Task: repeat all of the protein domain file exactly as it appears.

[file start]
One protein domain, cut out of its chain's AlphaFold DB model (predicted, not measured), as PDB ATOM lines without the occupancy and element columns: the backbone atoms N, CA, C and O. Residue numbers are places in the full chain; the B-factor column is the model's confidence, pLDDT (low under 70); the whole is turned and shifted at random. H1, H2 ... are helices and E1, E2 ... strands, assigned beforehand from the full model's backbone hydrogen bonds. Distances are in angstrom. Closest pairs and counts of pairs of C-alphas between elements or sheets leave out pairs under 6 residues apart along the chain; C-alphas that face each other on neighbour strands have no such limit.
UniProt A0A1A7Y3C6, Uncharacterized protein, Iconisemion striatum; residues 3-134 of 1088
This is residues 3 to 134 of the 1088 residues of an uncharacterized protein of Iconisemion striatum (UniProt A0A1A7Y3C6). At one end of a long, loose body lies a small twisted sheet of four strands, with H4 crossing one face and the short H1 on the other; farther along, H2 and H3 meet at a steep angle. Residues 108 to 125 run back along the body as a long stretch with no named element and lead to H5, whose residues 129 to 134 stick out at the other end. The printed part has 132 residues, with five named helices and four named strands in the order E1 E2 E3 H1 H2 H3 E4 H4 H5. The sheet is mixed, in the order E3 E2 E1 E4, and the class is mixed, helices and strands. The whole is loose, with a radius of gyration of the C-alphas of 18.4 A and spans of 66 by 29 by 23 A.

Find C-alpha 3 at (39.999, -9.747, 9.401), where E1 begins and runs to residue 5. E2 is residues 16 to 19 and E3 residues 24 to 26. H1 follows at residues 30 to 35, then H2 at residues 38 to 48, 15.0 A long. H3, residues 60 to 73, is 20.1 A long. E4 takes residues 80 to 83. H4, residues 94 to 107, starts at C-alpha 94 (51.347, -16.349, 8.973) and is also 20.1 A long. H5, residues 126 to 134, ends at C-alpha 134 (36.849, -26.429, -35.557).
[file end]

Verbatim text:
One protein domain, cut out of its chain's AlphaFold DB model (predicted, not measured), as PDB ATOM lines without the occupancy and element columns: the backbone atoms N, CA, C and O. Residue numbers are places in the full chain; the B-factor column is the model's confidence, pLDDT (low under 70); the whole is turned and shifted at random. H1, H2 ... are helices and E1, E2 ... strands, assigned beforehand from the full model's backbone hydrogen bonds. Distances are in angstrom. Closest pairs and counts of pairs of C-alphas between elements or sheets leave out pairs under 6 residues apart along the chain; C-alphas that face each other on neighbour strands have no such limit.
UniProt A0A1A7Y3C6, Uncharacterized protein, Iconisemion striatum; residues 3-134 of 1088
This is residues 3 to 134 of the 1088 residues of an uncharacterized protein of Iconisemion striatum (UniProt A0A1A7Y3C6). At one end of a long, loose body lies a small twisted sheet of four strands, with H4 crossing one face and the short H1 on the other; farther along, H2 and H3 meet at a steep angle. Residues 108 to 125 run back along the body as a long stretch with no named element and lead to H5, whose residues 129 to 134 stick out at the other end. The printed part has 132 residues, with five named helices and four named strands in the order E1 E2 E3 H1 H2 H3 E4 H4 H5. The sheet is mixed, in the order E3 E2 E1 E4, and the class is mixed, helices and strands. The whole is loose, with a radius of gyration of the C-alphas of 18.4 A and spans of 66 by 29 by 23 A.

Find C-alpha 3 at (39.999, -9.747, 9.401), where E1 begins and runs to residue 5. E2 is residues 16 to 19 and E3 residues 24 to 26. H1 follows at residues 30 to 35, then H2 at residues 38 to 48, 15.0 A long. H3, residues 60 to 73, is 20.1 A long. E4 takes residues 80 to 83. H4, residues 94 to 107, starts at C-alpha 94 (51.347, -16.349, 8.973) and is also 20.1 A long. H5, residues 126 to 134, ends at C-alpha 134 (36.849, -26.429, -35.557).